Profile: kinhull

Your personal background.
Sometimes I think we are alone in the universe, and sometimes I think we are not. In either case the idea is quite staggering. - Arthur C Clarke

I am from Hull (UK), and am the founder member of Team ACC - Arthur C Clarke Fans - join my group, please (I need help)

Here are my instructions on setting up BOINC and doing some science: BOINC mini-FAQ


The Galaxy Song

Whenever life get you down, Mrs. Brown
And things seem hard or tough
And people are stupid, obnoxious or daft
And you feel that you've had quite enu-hu-hu-huuuuff

Just remember that you're standing on a planet that's evolving
And revolving at 900 miles an hour
That's orbiting at 19 miles a second, so it's reckoned
A sun that is the source of all our power
The sun and you and me, and all the stars that we can see
Are moving at a million miles a day
In an outer spiral arm, at 40,000 miles an hour
Of the galaxy we call the Milky Way

Our galaxy itself contains 100 billion stars
It's 100,000 light-years side-to-side
It bulges in the middle, 16,000 light-years thick
But out by us it's just 3000 light-years wide
We're 30,000 light-years from galactic central point
We go round every 200 million years
And our galaxy is only one of millions of billions
In this amazing and expanding universe

The universe itself keeps on expanding and expanding
In all of the directions it can whiz
As fast as it can go, at the speed of light you know
Twelve million miles a minute and that's the fastest speed there is
So remember, when you're feeling very small and insecure
How amazingly unlikely is your birth
And pray that there's intelligent life somewhere up in space
Because there's bugger all down here on Earth


I pointed out to you the stars and moon, but all you saw was the tip of my finger.
- Sukuma saying, Tanzania

When a distinguished but elderly scientist says that something is possible, he is almost certainly right. When he says it is impossible, he is very probably wrong.
- Clarkes First Law, from Profiles of the Future (1962)

The only way of finding the limits of the possible is by going beyond them into the impossible.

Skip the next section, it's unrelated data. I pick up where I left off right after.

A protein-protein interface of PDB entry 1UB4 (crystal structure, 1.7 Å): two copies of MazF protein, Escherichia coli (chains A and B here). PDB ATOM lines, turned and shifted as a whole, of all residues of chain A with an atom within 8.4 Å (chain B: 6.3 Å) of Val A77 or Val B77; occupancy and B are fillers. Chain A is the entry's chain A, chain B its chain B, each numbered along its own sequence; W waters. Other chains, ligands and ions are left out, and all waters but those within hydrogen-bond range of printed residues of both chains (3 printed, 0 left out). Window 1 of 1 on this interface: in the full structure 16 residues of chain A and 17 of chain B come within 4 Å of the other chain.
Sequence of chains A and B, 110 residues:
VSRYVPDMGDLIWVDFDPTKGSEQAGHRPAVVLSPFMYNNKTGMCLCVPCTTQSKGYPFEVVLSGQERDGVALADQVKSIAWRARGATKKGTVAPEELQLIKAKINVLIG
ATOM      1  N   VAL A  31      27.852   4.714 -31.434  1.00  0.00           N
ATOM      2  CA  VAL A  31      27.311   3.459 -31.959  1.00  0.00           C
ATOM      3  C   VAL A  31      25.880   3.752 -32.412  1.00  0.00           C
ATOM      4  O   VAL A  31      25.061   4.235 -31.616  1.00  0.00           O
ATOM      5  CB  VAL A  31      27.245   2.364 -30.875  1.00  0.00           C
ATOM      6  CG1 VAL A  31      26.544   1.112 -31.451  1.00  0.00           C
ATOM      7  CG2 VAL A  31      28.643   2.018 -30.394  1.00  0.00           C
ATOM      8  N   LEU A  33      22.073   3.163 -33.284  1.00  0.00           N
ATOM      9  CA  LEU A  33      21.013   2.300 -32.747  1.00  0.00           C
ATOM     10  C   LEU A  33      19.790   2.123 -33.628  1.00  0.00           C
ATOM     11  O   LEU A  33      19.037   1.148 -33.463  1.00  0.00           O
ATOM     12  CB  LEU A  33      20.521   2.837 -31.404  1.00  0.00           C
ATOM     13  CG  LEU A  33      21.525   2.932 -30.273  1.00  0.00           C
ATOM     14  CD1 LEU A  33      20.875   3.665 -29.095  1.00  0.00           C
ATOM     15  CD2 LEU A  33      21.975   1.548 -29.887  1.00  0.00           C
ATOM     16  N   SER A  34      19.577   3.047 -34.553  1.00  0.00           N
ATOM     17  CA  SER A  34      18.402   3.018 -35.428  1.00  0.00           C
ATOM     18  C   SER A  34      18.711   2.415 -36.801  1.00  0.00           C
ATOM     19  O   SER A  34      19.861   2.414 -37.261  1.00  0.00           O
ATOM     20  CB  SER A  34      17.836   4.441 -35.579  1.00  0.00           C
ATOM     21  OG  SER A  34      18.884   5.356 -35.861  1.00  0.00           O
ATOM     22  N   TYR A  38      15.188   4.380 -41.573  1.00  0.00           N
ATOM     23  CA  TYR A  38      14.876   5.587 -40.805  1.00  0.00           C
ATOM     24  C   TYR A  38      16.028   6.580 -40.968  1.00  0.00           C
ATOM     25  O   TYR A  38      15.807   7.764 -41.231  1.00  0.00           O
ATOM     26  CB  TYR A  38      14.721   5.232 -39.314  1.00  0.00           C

- Clarkes Second Law, from Profiles of the Future (1962)

Any sufficiently advanced technology is indistinguishable from magic.
- Clarkes Third Law, from Profiles of the Future (1962)

For every expert, there is an equal and opposite expert.
- A Clarke Law?

All explorers are seeking something they have lost. It is seldom that they find it, and more seldom still that the attainment brings them greater happiness than the quest.
- from The City and the Stars (1956)

The fact that we have not yet found the slightest evidence for life - much less intelligence - beyond this Earth does not surprise or disappoint me in the least. Our technology must still be laughably primitive, we may be like jungle savages listening for the throbbing of tom-toms while the ether around them carries more words per second than they could utter in a lifetime.
- from Odyssey p390

HAL: I am putting myself to the fullest possible use, which is all I think that any conscious entity can ever hope to do.
- from 2001: A Space Odyssey (1968)

It is better to know the truth than to dabble in delusions.
- Where? (1973)
Your opinions about BOINC
Here are my instructions on setting up BOINC and doing some science: BOINC mini-FAQ

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1: I believe that life does exist elsewhere, whether they will be sentient or even intelligent is another matter altogether - life will be common but intelligence (as we might understand it) will be much less so. I believe that any intelligence that does exist right now (whatever that might mean given the enormous distances involved) will be either much more primitive or so far advanced that they will neither be looking for or trying to contact us, and if they do it will most probably by some other method. Any civilisation that may exist and be technologically comparable to us will most probably be too far away for any reasonable form of contact. Though I could be wrong (I hope so). The possible benefits of discovery, beyond the usual, just cannot be predicted. The dangers should be minimal, our psychology and their technology notwithstanding, solely because they will be so far away.

2: Until the day we can tap virtually limitless energy, there will be little point in sending a beacon except perhaps to a very few of the most promising locations (determining what is promising is another question altogether). All we need to send is hello and the location of the Sun.

3: I use BOINC to use up my idle CPU time (I paid enough for my computer to not want it to go completely to waste whilst I am not using it) and I believe Distributed Computing can be a powerful tool if used wisely.
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